Autumn is a good time to sow Acanthus seeds if you have a greenhouse or windowsill to get them started.  Acanthus seeds are unusual as they dry out quickly after ripening in late summer and are difficult to store for more than 6-12 months.  We keep ours in a sealed container in a fridge and donít keep them for more than one season, preferring to sow them fresh off the plants in the autumn.

These large seeds germinate well in the lower temperatures of autumn and grow fast once germinated, which only takes 2-3 weeks.  Spring is also a good time if seeds are still plump and not dried out.  As seen below, we sowed the first batch of seeds in a pot and the plants are growing so well they are crowding each other already.  I will sow the next batch with one seed to each small pot and keep the seedlings in their pots until the spring.

The small plants need no special treatment other than giving them some protection until the weather warms up in spring when they can be re-potted or planted out after hardening off.  Flowering may start next summer, but more likely the summer after.

See more on sowing and growing Acanthus.

Created On  12 Nov 2018 15:27  -  Permalink

Behind the scenes - growing Wachendorfia

I thought I'd share some photos of our Wachendorfia seedlings.  These plants have become more popular after featuring in a BBC Radio 4 Gardner's Question Time programme in 2017.  We are now struggling to source the seeds after our main supplier stopped shipping them, so we are cultivating the remaining seeds into plants.  I am not sure if the plants will be naturally pollinated and produce seed in the UK as they are a Cape Flora plant, growing in the southern areas of South Africa, and ecologists are not clear how they are pollinated.  Not bees, possibly beetles, which may not be resident here in Cornwall.  I know mature plants can be divided once the underground rhizomes reach a decent size.  This is a behind-the-scenes long-term project delivering plants for sale in maybe three to four years. But we are hopeful they will be an unusual and popular choice of waterside plant for our mostly mild and sometimes very damp conditions in Cornwall.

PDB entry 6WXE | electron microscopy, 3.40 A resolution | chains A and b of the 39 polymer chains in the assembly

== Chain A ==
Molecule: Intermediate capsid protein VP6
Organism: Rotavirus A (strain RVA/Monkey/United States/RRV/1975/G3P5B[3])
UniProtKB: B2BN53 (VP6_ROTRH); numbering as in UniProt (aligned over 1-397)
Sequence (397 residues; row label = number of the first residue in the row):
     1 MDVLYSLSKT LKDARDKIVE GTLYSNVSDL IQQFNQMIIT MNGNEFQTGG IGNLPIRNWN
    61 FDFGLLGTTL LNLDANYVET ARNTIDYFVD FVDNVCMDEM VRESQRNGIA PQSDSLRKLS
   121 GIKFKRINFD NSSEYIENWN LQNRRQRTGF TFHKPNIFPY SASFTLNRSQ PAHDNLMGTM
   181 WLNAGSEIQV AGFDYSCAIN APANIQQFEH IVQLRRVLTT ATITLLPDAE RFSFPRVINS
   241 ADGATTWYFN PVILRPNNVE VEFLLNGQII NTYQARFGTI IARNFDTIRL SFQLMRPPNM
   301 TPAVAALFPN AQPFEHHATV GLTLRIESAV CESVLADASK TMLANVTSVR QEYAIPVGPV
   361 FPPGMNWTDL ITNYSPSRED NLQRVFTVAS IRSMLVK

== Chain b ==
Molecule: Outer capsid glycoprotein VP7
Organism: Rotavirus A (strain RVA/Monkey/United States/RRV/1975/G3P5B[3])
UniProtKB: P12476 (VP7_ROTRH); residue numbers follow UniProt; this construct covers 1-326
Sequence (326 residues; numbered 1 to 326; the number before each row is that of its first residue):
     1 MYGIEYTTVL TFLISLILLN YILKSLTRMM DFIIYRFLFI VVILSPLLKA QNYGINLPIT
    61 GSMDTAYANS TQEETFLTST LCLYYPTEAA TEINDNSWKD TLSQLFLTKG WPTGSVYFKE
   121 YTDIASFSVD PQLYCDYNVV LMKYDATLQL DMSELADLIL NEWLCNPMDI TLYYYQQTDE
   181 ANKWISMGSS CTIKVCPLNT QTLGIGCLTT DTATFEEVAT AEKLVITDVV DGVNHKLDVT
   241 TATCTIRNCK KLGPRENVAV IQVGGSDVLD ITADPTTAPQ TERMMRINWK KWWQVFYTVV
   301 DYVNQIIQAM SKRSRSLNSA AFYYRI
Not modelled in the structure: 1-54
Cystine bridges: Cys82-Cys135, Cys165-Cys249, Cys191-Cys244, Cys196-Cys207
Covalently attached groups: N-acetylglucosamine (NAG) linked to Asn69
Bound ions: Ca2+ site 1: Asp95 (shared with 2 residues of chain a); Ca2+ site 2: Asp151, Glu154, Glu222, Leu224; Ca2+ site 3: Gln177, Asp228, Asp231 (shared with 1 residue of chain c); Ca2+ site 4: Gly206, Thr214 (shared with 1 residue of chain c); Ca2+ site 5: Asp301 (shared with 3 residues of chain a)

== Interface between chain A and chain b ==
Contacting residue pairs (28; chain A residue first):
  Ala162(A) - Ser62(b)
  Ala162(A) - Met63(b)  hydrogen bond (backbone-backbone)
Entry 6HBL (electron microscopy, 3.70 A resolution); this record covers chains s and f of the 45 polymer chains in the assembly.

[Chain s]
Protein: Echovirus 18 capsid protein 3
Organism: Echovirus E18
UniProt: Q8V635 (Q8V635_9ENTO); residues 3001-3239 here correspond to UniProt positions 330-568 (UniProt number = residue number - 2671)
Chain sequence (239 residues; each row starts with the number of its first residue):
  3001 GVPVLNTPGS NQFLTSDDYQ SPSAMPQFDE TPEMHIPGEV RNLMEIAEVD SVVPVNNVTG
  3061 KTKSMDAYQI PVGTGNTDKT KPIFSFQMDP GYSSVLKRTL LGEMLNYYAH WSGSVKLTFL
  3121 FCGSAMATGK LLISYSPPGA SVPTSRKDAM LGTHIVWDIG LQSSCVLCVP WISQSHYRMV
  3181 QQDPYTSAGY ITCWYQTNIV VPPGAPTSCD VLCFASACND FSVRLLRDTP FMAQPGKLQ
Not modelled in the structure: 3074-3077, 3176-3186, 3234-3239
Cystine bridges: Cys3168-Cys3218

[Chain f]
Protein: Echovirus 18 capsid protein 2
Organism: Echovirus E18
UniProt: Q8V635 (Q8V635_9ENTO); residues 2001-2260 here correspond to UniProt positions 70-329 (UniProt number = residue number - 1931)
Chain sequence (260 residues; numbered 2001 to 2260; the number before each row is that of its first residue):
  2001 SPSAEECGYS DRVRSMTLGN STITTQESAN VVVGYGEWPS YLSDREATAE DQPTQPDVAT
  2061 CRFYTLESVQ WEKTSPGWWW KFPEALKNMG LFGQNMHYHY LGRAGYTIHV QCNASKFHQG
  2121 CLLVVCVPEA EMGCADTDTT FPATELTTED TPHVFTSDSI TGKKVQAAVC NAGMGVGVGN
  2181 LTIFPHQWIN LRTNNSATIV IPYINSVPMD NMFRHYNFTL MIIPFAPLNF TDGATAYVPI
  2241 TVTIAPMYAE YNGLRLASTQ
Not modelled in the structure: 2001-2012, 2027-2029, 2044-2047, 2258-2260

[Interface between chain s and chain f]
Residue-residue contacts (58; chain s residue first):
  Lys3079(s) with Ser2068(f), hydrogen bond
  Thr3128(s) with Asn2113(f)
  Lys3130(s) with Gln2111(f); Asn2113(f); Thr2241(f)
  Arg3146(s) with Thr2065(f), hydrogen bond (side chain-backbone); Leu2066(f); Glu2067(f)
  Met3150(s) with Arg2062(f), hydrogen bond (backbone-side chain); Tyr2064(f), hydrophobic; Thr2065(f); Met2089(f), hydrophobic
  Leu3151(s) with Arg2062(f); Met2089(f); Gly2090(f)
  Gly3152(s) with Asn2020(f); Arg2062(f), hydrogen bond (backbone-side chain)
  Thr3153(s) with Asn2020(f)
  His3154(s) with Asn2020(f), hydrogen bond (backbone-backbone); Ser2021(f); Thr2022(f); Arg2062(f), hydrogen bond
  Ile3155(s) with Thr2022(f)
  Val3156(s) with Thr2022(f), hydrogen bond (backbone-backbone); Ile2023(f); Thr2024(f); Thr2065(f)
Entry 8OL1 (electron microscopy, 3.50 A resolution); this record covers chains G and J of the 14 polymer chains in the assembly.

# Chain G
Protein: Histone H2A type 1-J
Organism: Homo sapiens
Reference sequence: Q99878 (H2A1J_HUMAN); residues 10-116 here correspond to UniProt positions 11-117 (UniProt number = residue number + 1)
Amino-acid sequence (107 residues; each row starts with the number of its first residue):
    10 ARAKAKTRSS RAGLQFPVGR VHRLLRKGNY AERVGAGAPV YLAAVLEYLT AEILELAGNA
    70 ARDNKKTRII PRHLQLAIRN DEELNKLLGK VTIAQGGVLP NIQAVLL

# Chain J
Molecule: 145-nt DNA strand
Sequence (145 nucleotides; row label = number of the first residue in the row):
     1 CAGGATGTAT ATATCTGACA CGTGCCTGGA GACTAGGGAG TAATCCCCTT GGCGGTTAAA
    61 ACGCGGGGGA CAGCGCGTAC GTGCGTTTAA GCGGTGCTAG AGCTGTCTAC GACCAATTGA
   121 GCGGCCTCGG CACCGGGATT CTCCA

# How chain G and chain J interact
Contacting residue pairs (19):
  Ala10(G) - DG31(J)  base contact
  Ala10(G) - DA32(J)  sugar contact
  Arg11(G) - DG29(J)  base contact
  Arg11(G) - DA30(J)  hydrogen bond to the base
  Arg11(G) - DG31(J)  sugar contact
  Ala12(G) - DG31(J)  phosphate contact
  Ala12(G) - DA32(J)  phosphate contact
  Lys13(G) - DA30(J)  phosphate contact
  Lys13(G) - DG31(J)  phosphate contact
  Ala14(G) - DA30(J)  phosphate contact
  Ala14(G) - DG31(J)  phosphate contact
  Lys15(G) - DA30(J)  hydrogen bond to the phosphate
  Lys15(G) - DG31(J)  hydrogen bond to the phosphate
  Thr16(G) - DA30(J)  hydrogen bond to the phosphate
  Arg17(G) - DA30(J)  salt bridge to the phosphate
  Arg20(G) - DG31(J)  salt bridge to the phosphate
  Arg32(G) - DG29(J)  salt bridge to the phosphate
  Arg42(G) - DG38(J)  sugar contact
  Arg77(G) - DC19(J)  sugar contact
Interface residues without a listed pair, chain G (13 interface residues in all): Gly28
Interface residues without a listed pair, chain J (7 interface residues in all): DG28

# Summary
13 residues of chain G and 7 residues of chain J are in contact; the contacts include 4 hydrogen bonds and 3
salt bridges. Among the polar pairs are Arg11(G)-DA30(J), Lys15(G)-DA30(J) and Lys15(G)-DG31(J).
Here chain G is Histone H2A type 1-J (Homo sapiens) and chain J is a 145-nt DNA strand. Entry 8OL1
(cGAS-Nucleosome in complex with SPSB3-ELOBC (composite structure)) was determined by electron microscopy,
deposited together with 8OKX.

These are seedlings sown two months ago - they started germinating within three weeks and germination stopped after about six weeks - on a west facing windowsill indoors.

These are the plants we are aiming for!

We have a few remaining packets of seeds if you would like to try yourself.  Let me know how you get on or if you are a supplier (Nagoya Protocol compliant) who can source seed for us. Jane

Created On  9 Nov 2018 12:28  -  Permalink

Sow Sweet Pea Seeds in November

November is a good time to sow Sweet Pea seeds.  A November start gives you earlier flowers in the summer.  Sow more seeds in spring and you have later flowers too, resulting in a longer season of interest.